US pay czar Kenneth Feinberg has waded into the bankers’ bonus debate with a range of sweeping cuts and demands for corporate governance reforms.
On the pay front the proposals are to cut the packages of the top 25 executives at the seven bailed out firms: Bank of America, Citigroup, AIG, General Motors, GMAC, Chrysler Group and Chrysler Finance. The cash portion of their salaries will be cut by an average of 90% compared to 2008. Bonuses will have to be paid in the form of restricted stock which cannot be sold until the company repays the government. Perks of more than $25,000 – such as for country clubs or company cars – will need to be justified. Feinberg has estimated the group’s total annualised pay would be 50 percent lower than a year before, although some commentators have suggested that this figure is overstated.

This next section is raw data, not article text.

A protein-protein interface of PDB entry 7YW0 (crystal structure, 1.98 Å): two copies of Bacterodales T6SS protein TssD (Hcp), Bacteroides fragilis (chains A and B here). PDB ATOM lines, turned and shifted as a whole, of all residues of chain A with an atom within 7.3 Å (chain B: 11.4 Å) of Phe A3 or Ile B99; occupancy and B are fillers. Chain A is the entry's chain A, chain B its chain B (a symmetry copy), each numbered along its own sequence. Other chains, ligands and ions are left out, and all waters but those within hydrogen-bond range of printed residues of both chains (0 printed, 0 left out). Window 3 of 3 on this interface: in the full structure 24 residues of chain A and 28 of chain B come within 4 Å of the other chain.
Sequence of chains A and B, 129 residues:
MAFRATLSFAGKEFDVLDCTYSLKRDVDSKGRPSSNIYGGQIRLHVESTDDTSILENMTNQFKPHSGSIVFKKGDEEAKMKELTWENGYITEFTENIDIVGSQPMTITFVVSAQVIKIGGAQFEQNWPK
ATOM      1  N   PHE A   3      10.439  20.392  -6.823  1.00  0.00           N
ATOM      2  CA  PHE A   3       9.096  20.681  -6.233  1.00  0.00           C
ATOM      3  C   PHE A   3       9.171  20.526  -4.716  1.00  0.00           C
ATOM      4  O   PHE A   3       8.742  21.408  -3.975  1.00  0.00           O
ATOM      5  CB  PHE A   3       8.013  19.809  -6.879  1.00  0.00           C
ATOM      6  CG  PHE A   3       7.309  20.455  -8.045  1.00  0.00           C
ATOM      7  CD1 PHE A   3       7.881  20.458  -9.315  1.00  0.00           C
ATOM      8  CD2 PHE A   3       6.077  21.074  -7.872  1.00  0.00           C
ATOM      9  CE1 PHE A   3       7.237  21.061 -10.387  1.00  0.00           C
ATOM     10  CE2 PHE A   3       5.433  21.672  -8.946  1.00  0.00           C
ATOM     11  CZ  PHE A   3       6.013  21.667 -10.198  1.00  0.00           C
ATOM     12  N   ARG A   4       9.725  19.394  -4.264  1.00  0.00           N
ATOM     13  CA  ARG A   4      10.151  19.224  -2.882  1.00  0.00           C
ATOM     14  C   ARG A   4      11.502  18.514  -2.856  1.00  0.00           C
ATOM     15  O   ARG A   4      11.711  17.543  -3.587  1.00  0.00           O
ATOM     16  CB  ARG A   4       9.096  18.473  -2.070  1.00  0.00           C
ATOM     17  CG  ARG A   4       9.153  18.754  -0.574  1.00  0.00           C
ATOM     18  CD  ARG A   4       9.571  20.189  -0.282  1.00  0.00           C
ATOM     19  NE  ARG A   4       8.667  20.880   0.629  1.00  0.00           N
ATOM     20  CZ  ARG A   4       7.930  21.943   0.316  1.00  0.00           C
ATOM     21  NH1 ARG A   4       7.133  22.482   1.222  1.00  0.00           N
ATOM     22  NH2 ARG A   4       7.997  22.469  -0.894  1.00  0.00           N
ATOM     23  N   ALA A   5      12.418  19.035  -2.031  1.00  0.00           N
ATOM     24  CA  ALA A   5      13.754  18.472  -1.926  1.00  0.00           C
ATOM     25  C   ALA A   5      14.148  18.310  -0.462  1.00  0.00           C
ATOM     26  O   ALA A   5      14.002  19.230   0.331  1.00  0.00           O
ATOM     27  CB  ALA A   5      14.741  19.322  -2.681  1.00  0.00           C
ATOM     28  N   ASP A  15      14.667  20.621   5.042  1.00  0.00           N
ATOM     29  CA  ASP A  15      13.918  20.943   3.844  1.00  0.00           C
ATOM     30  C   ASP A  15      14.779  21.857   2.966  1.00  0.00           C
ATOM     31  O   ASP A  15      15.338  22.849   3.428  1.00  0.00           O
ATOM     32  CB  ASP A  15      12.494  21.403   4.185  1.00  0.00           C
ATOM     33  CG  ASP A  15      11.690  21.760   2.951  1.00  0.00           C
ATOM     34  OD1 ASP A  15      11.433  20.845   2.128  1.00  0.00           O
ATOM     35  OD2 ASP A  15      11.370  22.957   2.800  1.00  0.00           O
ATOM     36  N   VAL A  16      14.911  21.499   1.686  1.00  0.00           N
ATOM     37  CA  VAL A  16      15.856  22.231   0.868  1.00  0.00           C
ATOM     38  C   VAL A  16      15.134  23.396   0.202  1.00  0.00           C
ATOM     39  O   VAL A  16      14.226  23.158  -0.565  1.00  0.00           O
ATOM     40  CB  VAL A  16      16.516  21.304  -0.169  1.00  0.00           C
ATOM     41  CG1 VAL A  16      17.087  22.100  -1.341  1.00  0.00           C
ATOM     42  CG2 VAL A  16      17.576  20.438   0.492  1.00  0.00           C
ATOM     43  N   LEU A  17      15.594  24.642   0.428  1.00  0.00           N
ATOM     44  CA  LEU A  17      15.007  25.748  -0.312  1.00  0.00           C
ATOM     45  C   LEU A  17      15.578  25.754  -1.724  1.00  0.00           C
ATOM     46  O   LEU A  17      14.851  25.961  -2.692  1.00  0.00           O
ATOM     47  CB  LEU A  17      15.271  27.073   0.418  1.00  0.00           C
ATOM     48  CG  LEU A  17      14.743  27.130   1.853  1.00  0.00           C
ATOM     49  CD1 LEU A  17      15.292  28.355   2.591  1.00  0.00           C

Some of the the proposed governance reforms may come as a surprise to US investors – namely the separation of Chair/CEO. European investors have struggled to make headway on this reform with their US issuers and even even US investors themselves have been lukewarm on the benefits of separating board oversight from executive management.
President Obama has praised Feinberg’s approach, calling it an important step forward in curbing the influence of executive compensation on Wall Street, while still allowing those companies to succeed and prosper. Speaking to the US press President Obama said: “I’ve always believed that our system of free enterprise works best when it rewards hard work. This is America. We don’t disparage wealth. We don’t begrudge anybody for doing well. We believe in success. But it does offend our values when executives of big financial firms, firms that are struggling, pay themselves huge bonuses even as they continue to rely on taxpayer assistance to stay afloat.”